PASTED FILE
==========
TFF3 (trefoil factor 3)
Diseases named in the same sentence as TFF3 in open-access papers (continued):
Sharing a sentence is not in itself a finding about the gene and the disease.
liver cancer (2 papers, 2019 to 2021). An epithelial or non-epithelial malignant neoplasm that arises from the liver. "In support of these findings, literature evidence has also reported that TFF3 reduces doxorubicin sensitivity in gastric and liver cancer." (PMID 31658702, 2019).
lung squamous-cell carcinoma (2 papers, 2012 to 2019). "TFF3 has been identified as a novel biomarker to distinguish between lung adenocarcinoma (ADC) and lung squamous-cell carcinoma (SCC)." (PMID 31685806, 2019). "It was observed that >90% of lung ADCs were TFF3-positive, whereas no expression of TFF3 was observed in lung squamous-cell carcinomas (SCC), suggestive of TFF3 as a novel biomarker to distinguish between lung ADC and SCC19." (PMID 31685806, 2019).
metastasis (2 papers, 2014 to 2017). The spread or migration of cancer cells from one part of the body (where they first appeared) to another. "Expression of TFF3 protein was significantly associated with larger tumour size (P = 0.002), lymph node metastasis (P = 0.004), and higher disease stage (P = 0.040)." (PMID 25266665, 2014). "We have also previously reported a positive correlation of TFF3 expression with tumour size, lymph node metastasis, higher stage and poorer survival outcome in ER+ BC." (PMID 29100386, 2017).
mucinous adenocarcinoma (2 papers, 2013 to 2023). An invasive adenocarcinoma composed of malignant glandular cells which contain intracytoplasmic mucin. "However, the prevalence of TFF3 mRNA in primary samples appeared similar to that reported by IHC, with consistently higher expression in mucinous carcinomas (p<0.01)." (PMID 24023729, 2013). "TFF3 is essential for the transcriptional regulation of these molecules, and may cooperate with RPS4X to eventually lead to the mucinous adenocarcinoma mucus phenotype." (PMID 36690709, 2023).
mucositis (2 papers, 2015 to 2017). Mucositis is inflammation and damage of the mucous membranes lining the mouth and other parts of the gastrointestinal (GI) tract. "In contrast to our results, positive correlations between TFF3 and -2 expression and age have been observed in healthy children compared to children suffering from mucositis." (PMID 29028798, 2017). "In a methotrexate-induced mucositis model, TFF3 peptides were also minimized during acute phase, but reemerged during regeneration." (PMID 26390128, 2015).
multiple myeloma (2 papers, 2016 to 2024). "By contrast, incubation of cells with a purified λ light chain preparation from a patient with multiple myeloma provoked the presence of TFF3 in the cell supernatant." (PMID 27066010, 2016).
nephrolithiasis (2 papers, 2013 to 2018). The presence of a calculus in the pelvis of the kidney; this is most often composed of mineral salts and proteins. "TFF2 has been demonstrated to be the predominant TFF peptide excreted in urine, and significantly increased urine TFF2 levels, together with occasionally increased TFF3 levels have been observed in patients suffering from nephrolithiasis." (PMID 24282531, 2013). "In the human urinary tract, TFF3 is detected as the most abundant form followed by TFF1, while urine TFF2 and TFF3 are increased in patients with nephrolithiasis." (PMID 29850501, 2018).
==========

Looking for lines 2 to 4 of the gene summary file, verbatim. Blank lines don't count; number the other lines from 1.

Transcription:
Diseases named in the same sentence as TFF3 in open-access papers (continued):
Sharing a sentence is not in itself a finding about the gene and the disease.
liver cancer (2 papers, 2019 to 2021). An epithelial or non-epithelial malignant neoplasm that arises from the liver. "In support of these findings, literature evidence has also reported that TFF3 reduces doxorubicin sensitivity in gastric and liver cancer." (PMID 31658702, 2019).